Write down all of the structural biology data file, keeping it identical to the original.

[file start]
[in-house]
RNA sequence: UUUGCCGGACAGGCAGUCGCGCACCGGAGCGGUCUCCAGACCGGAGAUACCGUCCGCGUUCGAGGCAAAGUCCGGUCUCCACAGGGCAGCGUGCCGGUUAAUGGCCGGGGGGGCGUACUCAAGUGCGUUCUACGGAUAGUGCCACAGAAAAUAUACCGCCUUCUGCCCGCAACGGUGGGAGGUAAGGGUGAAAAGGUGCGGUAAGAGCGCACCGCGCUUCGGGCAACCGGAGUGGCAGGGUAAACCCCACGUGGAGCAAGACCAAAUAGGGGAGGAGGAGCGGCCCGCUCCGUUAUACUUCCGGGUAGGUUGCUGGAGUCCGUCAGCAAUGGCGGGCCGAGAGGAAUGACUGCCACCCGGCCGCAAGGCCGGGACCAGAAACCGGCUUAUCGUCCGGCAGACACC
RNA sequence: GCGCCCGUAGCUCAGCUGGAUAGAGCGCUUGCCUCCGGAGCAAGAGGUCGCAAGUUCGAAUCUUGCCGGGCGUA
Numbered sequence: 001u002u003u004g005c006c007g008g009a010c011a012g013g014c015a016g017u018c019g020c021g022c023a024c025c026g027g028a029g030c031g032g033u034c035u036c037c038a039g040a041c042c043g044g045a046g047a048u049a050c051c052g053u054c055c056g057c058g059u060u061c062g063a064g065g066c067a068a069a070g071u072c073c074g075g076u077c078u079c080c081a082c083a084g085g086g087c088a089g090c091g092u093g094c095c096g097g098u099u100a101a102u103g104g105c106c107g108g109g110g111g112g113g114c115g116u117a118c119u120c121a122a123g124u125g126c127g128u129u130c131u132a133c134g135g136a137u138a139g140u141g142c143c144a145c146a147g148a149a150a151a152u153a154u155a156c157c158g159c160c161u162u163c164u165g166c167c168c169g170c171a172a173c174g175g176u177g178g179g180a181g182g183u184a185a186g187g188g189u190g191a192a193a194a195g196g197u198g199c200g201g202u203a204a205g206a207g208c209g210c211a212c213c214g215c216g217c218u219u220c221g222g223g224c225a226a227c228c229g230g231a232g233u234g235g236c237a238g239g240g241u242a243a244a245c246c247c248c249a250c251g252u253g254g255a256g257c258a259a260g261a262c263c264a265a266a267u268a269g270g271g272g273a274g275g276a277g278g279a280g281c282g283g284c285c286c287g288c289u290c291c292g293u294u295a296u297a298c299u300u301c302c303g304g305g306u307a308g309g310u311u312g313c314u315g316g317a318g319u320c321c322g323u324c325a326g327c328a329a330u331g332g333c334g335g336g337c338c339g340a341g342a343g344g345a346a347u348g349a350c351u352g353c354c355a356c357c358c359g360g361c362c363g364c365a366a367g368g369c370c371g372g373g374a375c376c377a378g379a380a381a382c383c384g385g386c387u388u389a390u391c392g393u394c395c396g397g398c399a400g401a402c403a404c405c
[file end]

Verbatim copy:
[in-house]
RNA sequence: UUUGCCGGACAGGCAGUCGCGCACCGGAGCGGUCUCCAGACCGGAGAUACCGUCCGCGUUCGAGGCAAAGUCCGGUCUCCACAGGGCAGCGUGCCGGUUAAUGGCCGGGGGGGCGUACUCAAGUGCGUUCUACGGAUAGUGCCACAGAAAAUAUACCGCCUUCUGCCCGCAACGGUGGGAGGUAAGGGUGAAAAGGUGCGGUAAGAGCGCACCGCGCUUCGGGCAACCGGAGUGGCAGGGUAAACCCCACGUGGAGCAAGACCAAAUAGGGGAGGAGGAGCGGCCCGCUCCGUUAUACUUCCGGGUAGGUUGCUGGAGUCCGUCAGCAAUGGCGGGCCGAGAGGAAUGACUGCCACCCGGCCGCAAGGCCGGGACCAGAAACCGGCUUAUCGUCCGGCAGACACC
RNA sequence: GCGCCCGUAGCUCAGCUGGAUAGAGCGCUUGCCUCCGGAGCAAGAGGUCGCAAGUUCGAAUCUUGCCGGGCGUA
Numbered sequence: 001u002u003u004g005c006c007g008g009a010c011a012g013g014c015a016g017u018c019g020c021g022c023a024c025c026g027g028a029g030c031g032g033u034c035u036c037c038a039g040a041c042c043g044g045a046g047a048u049a050c051c052g053u054c055c056g057c058g059u060u061c062g063a064g065g066c067a068a069a070g071u072c073c074g075g076u077c078u079c080c081a082c083a084g085g086g087c088a089g090c091g092u093g094c095c096g097g098u099u100a101a102u103g104g105c106c107g108g109g110g111g112g113g114c115g116u117a118c119u120c121a122a123g124u125g126c127g128u129u130c131u132a133c134g135g136a137u138a139g140u141g142c143c144a145c146a147g148a149a150a151a152u153a154u155a156c157c158g159c160c161u162u163c164u165g166c167c168c169g170c171a172a173c174g175g176u177g178g179g180a181g182g183u184a185a186g187g188g189u190g191a192a193a194a195g196g197u198g199c200g201g202u203a204a205g206a207g208c209g210c211a212c213c214g215c216g217c218u219u220c221g222g223g224c225a226a227c228c229g230g231a232g233u234g235g236c237a238g239g240g241u242a243a244a245c246c247c248c249a250c251g252u253g254g255a256g257c258a259a260g261a262c263c264a265a266a267u268a269g270g271g272g273a274g275g276a277g278g279a280g281c282g283g284c285c286c287g288c289u290c291c292g293u294u295a296u297a298c299u300u301c302c303g304g305g306u307a308g309g310u311u312g313c314u315g316g317a318g319u320c321c322g323u324c325a326g327c328a329a330u331g332g333c334g335g336g337c338c339g340a341g342a343g344g345a346a347u348g349a350c351u352g353c354c355a356c357c358c359g360g361c362c363g364c365a366a367g368g369c370c371g372g373g374a375c376c377a378g379a380a381a382c383c384g385g386c387u388u389a390u391c392g393u394c395c396g397g398c399a400g401a402c403a404c405c